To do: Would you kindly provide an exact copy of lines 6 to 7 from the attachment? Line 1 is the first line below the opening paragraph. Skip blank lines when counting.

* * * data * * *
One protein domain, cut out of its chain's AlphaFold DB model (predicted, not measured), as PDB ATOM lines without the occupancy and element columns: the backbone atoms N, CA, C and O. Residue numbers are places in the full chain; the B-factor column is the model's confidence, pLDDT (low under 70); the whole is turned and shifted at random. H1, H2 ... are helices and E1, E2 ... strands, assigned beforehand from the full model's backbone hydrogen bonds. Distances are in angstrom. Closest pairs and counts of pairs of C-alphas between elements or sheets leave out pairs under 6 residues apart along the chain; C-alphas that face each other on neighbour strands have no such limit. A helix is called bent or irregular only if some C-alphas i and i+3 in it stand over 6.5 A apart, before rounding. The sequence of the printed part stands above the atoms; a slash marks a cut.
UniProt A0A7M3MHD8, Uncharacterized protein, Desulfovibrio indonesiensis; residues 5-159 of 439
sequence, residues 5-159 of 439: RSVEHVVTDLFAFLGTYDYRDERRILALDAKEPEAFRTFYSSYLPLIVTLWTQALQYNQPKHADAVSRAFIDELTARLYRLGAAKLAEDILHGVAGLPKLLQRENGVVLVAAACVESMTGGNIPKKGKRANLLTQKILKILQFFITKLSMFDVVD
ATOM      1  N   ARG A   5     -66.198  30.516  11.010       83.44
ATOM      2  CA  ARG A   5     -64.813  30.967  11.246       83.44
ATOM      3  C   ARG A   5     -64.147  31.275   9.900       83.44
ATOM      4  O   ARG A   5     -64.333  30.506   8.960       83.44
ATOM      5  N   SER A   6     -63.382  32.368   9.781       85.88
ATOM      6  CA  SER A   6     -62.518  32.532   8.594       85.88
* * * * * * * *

ATOM      4  O   ARG A   5     -64.333  30.506   8.960       83.44
ATOM      5  N   SER A   6     -63.382  32.368   9.781       85.88